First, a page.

Get the Dan Dan Noodles recipe.
Tang Yuan: Glutinous Rice Balls
Usually eaten on the 15th day of the Lunar New Year, tang yuan (湯圓) is a sweet treat that symbolizes familial unity and togetherness. Our favorite fillings are sweet black sesame and ground peanuts, but feel free to get creative with your fillings (Nutella, tahini, peanut butter...).
Grilled Red Snapper
If you're really paranoid about this gorgeous red fish sticking to your grill, make sure to cook over high heat and don't touch the snapper until its skin is crispy. You could also cook over a few slices of lemon or onion to provide a protective layer. Not only will this ensure no stuck bits, but it will also add some flavor to your fish.
Get the Grilled Red Snapper recipe.
Air Fryer Egg Rolls
A Chinese-American staple, egg rolls are one of our favorite dishes to experiment with and symbolize wealth. From reuben egg rolls to antipasto egg rolls (even Snickers egg rolls), we can't get enough of this versatile snack. Once we discovered the magic of the air fryer, we knew we had to develop an egg roll recipe for our new favorite gadget. Quick to make and even easier to clean up, this recipe uses less oil than the usual deep-fried versions, making it one of our new go-to dishes for an easy snack or Chinese New Year appetizer.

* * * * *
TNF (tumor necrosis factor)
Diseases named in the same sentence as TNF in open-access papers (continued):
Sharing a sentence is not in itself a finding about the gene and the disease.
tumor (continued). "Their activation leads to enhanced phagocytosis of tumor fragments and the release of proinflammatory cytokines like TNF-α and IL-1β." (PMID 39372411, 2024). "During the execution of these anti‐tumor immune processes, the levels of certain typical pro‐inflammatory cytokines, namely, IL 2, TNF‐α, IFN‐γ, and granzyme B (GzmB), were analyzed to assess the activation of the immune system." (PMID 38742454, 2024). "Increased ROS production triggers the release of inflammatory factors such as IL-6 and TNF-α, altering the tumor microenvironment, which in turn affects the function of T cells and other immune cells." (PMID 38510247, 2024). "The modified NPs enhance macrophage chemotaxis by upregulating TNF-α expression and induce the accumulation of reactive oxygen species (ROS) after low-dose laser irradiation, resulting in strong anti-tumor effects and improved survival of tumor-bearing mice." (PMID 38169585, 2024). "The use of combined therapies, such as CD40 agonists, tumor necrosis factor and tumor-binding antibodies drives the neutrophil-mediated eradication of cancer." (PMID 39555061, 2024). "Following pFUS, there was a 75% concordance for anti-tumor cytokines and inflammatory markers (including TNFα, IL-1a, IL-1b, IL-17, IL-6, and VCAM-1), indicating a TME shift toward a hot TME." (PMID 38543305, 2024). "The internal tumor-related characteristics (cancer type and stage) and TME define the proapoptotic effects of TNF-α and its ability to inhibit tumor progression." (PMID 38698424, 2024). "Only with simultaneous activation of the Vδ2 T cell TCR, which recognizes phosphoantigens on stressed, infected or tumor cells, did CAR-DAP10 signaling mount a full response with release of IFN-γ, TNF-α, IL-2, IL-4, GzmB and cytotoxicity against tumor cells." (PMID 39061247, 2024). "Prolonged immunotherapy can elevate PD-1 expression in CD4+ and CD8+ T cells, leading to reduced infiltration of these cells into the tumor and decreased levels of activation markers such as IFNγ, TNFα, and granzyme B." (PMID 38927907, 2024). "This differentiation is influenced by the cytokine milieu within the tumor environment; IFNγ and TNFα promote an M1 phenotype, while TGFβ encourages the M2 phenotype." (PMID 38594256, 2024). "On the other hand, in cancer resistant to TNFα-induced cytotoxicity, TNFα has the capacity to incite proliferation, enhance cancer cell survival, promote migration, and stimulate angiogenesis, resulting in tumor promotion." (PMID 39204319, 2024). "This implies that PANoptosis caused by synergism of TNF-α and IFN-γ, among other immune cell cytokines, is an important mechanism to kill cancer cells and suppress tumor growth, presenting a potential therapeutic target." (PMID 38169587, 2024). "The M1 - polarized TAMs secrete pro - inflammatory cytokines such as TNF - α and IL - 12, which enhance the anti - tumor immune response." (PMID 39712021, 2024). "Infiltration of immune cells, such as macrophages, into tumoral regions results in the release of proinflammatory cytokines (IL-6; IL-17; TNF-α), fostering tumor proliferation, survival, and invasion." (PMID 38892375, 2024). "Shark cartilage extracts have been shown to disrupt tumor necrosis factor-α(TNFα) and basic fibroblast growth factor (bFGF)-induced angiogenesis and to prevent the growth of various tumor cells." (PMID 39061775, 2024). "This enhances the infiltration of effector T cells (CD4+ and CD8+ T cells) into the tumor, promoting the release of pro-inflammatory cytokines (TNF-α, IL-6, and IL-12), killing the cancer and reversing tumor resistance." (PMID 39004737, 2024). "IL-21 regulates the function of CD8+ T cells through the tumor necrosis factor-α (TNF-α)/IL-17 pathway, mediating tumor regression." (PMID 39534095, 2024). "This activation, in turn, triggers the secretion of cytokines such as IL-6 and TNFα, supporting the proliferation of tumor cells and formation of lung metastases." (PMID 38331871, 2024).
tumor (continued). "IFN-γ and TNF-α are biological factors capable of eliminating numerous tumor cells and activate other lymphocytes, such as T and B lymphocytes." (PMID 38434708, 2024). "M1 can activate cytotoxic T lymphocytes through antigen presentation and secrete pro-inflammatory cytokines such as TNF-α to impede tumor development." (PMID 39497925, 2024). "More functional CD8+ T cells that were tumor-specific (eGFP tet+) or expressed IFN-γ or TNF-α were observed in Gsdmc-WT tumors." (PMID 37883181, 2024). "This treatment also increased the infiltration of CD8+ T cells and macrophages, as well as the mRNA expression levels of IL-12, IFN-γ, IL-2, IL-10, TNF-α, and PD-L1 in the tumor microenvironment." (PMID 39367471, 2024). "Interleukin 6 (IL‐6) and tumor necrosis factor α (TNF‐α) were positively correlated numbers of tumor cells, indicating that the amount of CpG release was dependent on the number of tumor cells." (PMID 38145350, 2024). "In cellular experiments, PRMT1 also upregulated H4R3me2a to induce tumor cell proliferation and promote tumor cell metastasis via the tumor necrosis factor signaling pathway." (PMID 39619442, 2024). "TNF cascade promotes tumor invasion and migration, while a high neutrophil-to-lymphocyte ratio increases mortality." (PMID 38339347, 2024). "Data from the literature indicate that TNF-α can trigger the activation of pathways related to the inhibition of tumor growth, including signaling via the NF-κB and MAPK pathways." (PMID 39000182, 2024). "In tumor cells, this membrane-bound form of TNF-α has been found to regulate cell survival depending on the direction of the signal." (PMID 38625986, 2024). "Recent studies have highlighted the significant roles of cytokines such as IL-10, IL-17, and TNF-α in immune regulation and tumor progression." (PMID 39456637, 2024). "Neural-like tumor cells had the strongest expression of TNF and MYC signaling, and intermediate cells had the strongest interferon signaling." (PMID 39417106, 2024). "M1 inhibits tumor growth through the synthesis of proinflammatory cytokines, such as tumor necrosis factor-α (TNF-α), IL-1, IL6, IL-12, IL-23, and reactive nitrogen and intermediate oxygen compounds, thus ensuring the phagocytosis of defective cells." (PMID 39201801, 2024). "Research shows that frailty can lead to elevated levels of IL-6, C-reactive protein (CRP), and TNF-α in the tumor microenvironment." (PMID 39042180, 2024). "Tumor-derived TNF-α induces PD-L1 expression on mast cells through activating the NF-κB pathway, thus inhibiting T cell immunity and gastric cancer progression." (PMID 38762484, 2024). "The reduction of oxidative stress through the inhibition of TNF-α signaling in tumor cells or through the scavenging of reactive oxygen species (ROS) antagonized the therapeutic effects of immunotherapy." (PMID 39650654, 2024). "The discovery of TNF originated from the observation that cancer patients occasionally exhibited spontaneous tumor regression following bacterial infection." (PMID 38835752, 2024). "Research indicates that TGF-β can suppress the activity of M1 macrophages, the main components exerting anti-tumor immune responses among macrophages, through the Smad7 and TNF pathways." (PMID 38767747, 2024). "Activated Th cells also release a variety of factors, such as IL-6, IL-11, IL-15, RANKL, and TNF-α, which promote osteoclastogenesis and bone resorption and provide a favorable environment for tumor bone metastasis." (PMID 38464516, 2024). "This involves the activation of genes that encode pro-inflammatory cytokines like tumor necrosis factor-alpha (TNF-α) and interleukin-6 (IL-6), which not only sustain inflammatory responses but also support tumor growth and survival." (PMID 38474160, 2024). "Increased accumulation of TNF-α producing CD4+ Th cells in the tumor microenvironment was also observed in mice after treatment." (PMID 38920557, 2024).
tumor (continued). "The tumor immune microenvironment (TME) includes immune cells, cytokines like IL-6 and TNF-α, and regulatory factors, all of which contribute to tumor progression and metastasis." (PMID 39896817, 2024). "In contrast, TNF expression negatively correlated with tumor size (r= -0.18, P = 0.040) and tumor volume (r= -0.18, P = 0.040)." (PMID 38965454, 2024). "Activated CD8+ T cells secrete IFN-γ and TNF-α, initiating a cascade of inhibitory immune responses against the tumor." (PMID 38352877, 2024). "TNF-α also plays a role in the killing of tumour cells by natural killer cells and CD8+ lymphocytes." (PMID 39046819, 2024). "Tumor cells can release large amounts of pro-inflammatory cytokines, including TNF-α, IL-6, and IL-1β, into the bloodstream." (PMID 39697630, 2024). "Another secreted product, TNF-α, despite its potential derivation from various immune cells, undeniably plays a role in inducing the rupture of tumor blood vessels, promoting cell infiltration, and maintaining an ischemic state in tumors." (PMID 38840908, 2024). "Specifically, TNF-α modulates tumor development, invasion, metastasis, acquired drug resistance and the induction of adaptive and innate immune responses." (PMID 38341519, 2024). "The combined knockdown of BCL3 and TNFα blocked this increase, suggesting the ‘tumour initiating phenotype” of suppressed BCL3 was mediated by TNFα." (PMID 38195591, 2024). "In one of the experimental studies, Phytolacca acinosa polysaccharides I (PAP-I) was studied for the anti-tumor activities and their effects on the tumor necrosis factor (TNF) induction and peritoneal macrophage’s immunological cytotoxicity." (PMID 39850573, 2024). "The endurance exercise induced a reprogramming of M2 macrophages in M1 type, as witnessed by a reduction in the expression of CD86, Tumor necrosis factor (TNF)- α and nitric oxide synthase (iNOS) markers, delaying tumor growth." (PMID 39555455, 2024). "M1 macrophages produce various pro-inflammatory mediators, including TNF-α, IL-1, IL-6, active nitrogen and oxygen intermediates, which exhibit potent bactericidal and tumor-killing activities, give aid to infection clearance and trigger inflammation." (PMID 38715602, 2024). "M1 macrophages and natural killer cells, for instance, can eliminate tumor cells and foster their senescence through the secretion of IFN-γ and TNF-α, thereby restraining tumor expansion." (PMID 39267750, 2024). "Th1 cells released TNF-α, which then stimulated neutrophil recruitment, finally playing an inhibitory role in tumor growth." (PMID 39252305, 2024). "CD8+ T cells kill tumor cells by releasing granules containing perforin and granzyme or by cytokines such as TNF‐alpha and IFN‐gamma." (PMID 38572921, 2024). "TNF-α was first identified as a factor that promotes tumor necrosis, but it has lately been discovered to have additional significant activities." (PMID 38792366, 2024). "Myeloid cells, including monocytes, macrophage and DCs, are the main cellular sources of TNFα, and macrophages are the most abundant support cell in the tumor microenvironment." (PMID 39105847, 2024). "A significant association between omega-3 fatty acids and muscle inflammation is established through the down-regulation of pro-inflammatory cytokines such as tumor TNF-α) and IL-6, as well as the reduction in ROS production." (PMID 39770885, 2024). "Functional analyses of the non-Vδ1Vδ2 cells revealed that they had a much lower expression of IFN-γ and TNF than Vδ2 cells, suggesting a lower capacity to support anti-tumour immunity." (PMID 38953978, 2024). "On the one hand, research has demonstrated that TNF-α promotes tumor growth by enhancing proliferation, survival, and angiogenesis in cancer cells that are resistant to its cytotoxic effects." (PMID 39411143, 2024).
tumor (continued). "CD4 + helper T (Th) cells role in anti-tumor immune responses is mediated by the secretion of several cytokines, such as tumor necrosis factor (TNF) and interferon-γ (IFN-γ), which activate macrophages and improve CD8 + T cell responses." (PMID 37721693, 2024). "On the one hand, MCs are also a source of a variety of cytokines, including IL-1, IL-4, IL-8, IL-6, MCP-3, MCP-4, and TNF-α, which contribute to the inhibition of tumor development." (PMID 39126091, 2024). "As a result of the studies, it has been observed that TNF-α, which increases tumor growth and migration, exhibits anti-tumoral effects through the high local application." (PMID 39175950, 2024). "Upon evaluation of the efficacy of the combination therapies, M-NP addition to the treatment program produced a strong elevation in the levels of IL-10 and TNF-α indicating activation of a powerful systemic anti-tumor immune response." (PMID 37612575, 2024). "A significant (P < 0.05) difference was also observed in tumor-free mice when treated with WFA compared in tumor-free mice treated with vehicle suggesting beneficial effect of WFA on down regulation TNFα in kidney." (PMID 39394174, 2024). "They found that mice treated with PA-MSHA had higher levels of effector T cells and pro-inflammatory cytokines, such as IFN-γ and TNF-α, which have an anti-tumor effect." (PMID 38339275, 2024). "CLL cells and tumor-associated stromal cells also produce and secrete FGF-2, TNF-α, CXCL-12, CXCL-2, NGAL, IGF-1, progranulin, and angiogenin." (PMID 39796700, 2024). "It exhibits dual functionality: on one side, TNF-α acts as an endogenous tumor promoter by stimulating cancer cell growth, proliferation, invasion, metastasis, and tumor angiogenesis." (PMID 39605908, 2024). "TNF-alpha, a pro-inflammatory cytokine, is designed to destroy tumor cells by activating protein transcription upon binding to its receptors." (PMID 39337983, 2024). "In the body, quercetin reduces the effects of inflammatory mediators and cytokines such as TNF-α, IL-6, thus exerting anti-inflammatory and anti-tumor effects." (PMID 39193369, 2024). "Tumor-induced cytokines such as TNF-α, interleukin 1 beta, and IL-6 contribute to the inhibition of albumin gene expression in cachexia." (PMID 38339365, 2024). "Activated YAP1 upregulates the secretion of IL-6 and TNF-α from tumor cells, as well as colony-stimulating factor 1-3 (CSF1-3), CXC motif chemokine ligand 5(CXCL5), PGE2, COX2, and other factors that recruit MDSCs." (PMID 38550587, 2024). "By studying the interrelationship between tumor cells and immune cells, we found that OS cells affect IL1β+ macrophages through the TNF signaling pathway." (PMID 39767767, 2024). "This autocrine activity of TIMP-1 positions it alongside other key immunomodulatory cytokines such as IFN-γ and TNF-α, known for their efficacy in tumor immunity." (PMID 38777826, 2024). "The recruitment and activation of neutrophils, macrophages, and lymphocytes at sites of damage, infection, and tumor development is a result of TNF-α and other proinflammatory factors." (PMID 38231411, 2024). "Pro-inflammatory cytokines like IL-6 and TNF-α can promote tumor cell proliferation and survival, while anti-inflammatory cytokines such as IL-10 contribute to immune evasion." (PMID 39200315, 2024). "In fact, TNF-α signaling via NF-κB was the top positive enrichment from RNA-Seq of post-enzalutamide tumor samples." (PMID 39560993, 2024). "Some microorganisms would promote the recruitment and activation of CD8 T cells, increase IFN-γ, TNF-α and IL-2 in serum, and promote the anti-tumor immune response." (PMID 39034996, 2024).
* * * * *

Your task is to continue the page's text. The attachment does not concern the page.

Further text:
Get the Air Fryer Egg Rolls recipe.
We turn to this quick and easy wonton soup over and over when temperatures start dropping. Not only does it come together in a flash, it's also super-satisfying without weighing you down. If you'd like to add some veggies to this soup, try dropping some quartered bok choy into the boiling broth a couple minutes before serving.
Get the Wonton Soup recipe.
Peking duck is a classic of Beijing cuisine, has extra-crispy and shiny skin, and is usually served in very thin slices and wrapped in some form of crepe. Using chicken is certainly untraditional but will give you similar results at home!
Get the Peking Style-Chicken recipe.
Orange chicken has become a staple in Chinese-American cuisine, and is a classic choice when it comes to takeout. The dish involves fried chicken tossed in a thick sauce made from orange juice, soy sauce, apple cider vinegar, chili sauce, hoisin sauce, brown sugar, and lemon juice. The result is crispy bites of chicken coated in a sweet and sticky orange-flavored sauce that seeps perfectly onto an accompanying pile of rice.
Get the Orange Chicken recipe.
Poached Chicken Breast
Poached chicken is a delicious Chinese New Year tradition that's often a main dish, and let's face it: We hear "poached chicken breast" and we hear "tasteless, rubbery, no thanks." Before we jump to conclusions, can we interest you in some nutmeg-thyme gravy? We thought so!
Get the Poached Chicken Breast recipe.